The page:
Australia's housing boom may be showing early signs of slowing down, with search activity dropping off and more homes coming onto the market.
That's according to the latest REA Insights Housing Market Indicators Report, which found rapidly rising house prices and the qualifying period for HomeBuilder ending are causing buyers to fade from the market, despite record low interest rates.
"While the Australian housing market remains undoubtedly strong, there are some signs that some of the heat has come out of the market," said realestate.com.au director of economic research Cameron Kusher.
"While low borrowing costs remain a strong lure for buyers in this market, an increasing number of buyers have now purchased, incentives have been removed from the market and price increases mean that housing has become less affordable.
"We don’t expect the market to come to a grinding halt, prices are expected to keep rising but we expect that the second half of this year will not see the market quite as strong as it has been over the first half."
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The report, which analyses house hunting behaviours on realestate.com.au by over 12 million Aussies in real-time, found that while many of the metrics analysed remain at elevated levels compared to a year ago, they have eased back from their recent historic highs, pointing to a dampener on the recent buying frenzy.
Key metrics include search activity, email enquiries, views per listing, weekly sales of properties listed for sale, days on site of properties sold, filtered searches by price and by bedroom, and developer enquiries.
The report found email enquiries had fallen for the third successive month while views per listing had also dropped off.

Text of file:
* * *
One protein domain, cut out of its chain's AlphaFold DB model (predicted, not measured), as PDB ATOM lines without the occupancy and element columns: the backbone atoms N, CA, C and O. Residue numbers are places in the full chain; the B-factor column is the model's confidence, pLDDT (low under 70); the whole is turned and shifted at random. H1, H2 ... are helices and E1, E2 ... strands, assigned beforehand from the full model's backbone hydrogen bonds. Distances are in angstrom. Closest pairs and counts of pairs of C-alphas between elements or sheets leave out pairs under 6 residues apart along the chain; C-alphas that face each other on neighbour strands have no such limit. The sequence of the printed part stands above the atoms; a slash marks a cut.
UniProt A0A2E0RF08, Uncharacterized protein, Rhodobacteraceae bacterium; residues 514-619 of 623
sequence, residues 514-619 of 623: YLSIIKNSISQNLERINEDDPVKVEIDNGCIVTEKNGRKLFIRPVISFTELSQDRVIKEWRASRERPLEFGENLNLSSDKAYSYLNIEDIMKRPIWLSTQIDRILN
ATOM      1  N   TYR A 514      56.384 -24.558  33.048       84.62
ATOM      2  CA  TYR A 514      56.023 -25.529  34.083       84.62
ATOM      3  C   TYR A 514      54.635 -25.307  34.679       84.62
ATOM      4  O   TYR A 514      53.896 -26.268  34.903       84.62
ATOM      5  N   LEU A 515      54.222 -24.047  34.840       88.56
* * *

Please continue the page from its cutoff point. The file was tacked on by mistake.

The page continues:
"We expect that views per listing will continue to ease with a heightened volume of new stock coming to the market, sales volumes slowing somewhat and fewer overall buyers searching for properties," Mr Kusher said.
Investors come back into the market as first home buyers back out
The report also found that email enquiries from first home buyers continued to drift lower, accounting for 20.5% of all enquiries, while investor enquiries were up at 17.3% - the highest share since March 2020.
Compared to the same time last year, investor enquiry has seen the biggest increase, up 85.2% year-on-year.
Meanwhile, first home buyer enquiry volumes were only up 0.7% year-on-year, which Mr Kusher says is a sign of things to come.
"With HomeBuilder having now ended it seems likely that first home buyer enquiry will continue to soften while tight rental market conditions and attractive yields and capital growth potential will likely lead to an ongoing uplift in enquiry coming from the investor segment of the market," he said.
Recent data shows new home sales halved nationally in April, a month after the March deadline for buyers to sign contracts for HomeBuilder.
Housing Industry of Australia (HIA) data shows that new home sales fell in April to be 54.4% lower than March.